The Armies of the Night: History as a Novel, the Novel as History Test | Mid-Book Test - Hard

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This test consists of 5 short answer questions, 10 short essay questions, and 1 (of 3) essay topics.

Short Answer Questions

1. What vulgar story does Mailer tell the assembled audience in Chapter 6?

2. Which of the following writers is not speaking at the protest?

3. Where do Lowell, Mailer, and Macdonald go after the card return in Chapter 4?

4. In Chapter 2, what does Mailer specifically not want done to him at the protest, should the police sweep in?

5. What does Mailer drink during the party of Chapter 4?

Short Essay Questions

1. What amusing interchange happens between Mailer and Lowell in this section?

2. How does Norman Mailer characterize his hangover in Chapter 2?

3. What is Mailer's attitude toward protest at the beginning of the novel?

4. What happens once the group arrives at the Justice Department in Chapter 4?

5. Describe Norman Mailer as a character.

6. What does Mailer pointedly note about the black delegates at the march in Chapter 3?

7. What does Mailer feel about left-wing splinter groups' names in Chapter 3?

8. How is Mailer received after Lowell in Chapter 6?

9. What rationalization does Mailer give for taking his book from the hostess's house in Chapter 5?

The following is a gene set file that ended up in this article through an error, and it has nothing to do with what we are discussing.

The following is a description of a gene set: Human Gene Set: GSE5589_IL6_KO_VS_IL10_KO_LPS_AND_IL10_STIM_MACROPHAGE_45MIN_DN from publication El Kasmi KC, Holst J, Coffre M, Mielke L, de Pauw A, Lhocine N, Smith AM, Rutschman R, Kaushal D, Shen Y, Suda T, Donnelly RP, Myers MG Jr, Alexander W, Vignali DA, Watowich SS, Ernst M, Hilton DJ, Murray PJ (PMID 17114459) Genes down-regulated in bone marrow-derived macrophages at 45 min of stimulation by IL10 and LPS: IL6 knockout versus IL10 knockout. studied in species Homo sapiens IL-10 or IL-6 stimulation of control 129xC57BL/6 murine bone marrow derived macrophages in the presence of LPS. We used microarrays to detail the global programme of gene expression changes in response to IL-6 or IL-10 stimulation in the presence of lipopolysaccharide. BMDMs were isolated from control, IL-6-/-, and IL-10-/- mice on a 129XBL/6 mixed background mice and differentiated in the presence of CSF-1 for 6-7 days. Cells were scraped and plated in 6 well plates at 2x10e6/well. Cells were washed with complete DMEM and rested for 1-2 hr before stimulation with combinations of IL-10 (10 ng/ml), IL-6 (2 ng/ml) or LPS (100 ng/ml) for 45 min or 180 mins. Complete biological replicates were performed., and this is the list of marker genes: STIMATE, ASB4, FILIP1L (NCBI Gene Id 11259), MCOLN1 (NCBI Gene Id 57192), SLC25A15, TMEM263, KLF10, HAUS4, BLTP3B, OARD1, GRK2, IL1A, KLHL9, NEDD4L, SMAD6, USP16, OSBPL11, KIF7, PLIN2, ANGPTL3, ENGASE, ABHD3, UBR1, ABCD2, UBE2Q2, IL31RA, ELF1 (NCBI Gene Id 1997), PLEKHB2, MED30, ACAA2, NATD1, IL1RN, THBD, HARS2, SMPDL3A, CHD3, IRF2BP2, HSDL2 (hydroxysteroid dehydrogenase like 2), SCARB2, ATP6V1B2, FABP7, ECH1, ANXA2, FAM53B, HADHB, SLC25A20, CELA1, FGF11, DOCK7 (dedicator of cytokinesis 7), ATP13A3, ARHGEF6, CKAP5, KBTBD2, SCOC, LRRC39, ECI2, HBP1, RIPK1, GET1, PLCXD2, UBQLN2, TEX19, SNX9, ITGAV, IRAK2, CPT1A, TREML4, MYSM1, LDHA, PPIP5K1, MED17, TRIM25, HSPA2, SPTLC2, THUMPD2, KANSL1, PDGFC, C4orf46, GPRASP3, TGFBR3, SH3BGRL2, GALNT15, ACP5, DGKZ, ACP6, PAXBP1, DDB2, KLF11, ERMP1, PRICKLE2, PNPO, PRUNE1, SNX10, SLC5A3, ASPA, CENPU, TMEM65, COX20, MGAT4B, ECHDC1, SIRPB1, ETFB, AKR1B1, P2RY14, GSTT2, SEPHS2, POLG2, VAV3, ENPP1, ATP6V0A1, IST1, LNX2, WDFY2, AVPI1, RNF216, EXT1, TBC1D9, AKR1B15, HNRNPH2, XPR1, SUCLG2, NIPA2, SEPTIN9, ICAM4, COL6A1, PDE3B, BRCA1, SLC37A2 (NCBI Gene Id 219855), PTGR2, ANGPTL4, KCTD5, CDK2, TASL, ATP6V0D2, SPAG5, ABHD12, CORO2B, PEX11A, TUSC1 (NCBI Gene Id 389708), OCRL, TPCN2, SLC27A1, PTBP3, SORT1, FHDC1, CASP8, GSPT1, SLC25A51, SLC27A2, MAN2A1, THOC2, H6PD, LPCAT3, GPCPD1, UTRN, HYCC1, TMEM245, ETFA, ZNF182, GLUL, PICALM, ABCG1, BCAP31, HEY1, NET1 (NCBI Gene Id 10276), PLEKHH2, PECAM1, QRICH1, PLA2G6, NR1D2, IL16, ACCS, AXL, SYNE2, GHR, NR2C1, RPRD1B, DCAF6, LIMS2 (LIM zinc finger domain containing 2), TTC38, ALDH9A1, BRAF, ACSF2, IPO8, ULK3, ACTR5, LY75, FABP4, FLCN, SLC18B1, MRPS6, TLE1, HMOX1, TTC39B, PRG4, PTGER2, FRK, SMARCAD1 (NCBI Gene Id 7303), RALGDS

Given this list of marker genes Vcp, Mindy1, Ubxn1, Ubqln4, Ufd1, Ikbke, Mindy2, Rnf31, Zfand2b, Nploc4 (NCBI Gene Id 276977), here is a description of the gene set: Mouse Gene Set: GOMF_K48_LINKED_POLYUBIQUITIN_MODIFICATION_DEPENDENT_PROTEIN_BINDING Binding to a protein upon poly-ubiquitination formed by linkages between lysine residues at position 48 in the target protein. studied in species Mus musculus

10. What does Mailer find at the church in Chapter 3?

Essay Topics

Write an essay for ONE of the following topics:

Essay Topic 1

Norman Mailer, throughout the novel, refers to himself and the other writers and organizers of the march as notables, indicating that they will get preferential treatment from authorities. Mailer makes clear in Armies of the Night that the notables have less at stake than the younger, less famous participants. Write an essay about the difference in consequences faced by the notables and the younger marchers, focusing on two groups. What pain does each group face? Why are the notables excepted from this risk? How do the younger groups face this danger with stoic resolve over the course of the novel?

Part 1) The young men who have turned over their draft cards.

Part 2) The marchers who remain camped in the Pentagon lot on Saturday evening.

Essay Topic 2

Norman Mailer is an arrogant, hard-living, patently cynical person, but he cares passionately about what others think of him. When he sees someone who is more respected or more famous, Mailer is stricken with a combination of fascination and maddened jealousy. Write an essay about three such individuals. How does the narrative juxtapose these people with the character of Mailer? How does he react to them? Do they inspire anger, respect, or some combination of both in him?

Part 1) Robert Lowell

Part 2) William Sloane Coffin

Part 3) Noam Chomsky

Essay Topic 3

More than midway through the novel, Mailer suddenly goes back in time and explains the planning of the March, events which he was not present for. Write an essay about the planning of the March, discussing which individuals and groups shaped it. What were the divergent opinions in terms of the locations and tactics of the March, and which one's won out in the end? Discuss individuals and groups who fell into conflict, why they did so, and how this affected the development of a strategy. In summation, determine whether the March had a coherent and unified planning process.

(see the answer keys)

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